Connections between Kinin Formation and Complement
Intrinsic blood clotting, thrombolysis, plasma kinin formation and complement may be regarded as four major reactive systems which are triggered into activity when blood is exposed to noxious stimuli. The four processes do not of course rely solely on intrinsic factors, but cooperate with mechanisms available in surrounding tissues. In each of the four systems there are proteolytic enzymes, often acting in sequence, i. e. on precursors of other proteases either in their own reaction sequence or in one of the other systems. In this way, numerous functional connections inside and between systems are formed. The links between blood clotting, fibrinolysis and plasma kinin formation have been under study for many years. It is probably true to say that in vivo these reactions only rarely proceed in isolation. Only two of these connections will be mentioned here. Plasmin, a protease capable of attacking a very large number of proteins is not only responsible for the lysis of blood clots, but also intervenes in the formation of clots and kinins and in the activation of complement (Ratnoff & Naff, 1967). There is now a great deal of evidence that clotting factor XII (Hageman factor) occupies a central position as the initial step in the intrinsic sequences of blood clotting, fibrinolysis and plasma kinin formation. In recent years, evidence has been produced that factor XII or its molecular subunits may also trigger the first step in the complement sequence by catalyzing the activation of subcomponent C’1s to C’1 esterase (Donaldson, 1968a; Austen, 1971). This action of factor XII may be mediated through plasmin or plasma kallikrein.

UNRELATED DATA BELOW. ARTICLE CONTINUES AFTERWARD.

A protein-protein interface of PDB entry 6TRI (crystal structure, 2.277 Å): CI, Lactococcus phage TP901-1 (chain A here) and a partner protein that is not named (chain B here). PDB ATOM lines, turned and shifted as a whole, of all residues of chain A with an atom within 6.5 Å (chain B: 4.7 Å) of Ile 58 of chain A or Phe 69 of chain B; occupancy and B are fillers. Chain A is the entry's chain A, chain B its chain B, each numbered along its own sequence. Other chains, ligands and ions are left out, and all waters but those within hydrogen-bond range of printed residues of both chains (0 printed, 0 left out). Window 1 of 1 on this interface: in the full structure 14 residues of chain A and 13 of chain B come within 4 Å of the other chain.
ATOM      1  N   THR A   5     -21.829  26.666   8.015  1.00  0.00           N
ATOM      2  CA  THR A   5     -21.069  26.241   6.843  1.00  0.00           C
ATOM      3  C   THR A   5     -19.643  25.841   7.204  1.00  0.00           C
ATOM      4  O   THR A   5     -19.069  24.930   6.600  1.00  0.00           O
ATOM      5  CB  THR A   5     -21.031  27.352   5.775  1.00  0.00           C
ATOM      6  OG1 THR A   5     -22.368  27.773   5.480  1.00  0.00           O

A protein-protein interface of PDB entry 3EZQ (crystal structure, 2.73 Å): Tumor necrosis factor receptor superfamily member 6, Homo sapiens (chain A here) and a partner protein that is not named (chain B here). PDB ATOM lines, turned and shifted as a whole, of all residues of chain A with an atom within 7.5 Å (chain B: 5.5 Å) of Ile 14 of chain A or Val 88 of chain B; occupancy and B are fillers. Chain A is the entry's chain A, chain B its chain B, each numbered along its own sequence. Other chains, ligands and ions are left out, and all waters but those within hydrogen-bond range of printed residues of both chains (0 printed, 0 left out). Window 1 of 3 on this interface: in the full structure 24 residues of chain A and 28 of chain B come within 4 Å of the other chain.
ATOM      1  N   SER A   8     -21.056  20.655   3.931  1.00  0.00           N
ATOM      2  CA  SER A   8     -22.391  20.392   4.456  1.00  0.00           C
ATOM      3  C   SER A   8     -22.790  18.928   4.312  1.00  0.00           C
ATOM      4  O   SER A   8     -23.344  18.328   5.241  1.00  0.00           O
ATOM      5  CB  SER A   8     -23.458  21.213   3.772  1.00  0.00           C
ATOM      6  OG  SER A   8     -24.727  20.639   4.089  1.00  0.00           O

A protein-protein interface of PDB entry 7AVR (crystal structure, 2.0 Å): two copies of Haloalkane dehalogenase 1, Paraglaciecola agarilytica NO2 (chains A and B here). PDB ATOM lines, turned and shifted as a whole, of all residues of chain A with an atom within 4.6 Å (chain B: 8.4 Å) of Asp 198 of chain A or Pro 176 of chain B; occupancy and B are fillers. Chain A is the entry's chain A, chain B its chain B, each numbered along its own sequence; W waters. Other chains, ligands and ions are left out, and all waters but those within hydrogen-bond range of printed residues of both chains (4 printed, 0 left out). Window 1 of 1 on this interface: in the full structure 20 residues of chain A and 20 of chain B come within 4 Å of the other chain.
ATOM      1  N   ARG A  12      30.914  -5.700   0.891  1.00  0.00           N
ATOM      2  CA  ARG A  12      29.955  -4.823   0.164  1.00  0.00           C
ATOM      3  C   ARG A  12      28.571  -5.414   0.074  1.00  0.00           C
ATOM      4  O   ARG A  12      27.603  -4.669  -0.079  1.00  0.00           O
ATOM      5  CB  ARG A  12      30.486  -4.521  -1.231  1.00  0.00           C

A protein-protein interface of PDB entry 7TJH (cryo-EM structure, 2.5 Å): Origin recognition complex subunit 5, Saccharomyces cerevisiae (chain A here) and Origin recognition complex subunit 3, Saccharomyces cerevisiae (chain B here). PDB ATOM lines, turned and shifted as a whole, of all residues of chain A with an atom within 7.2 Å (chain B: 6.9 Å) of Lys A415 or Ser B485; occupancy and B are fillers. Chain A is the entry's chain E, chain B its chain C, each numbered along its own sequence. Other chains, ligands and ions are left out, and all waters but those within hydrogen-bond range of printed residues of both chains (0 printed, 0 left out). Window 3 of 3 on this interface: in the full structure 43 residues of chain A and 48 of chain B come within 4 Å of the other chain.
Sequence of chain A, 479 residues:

KeywordsEllagic Acid Amino Caproic Acid Cellulose Sulphate Plasma Kallikrein Hageman Factor
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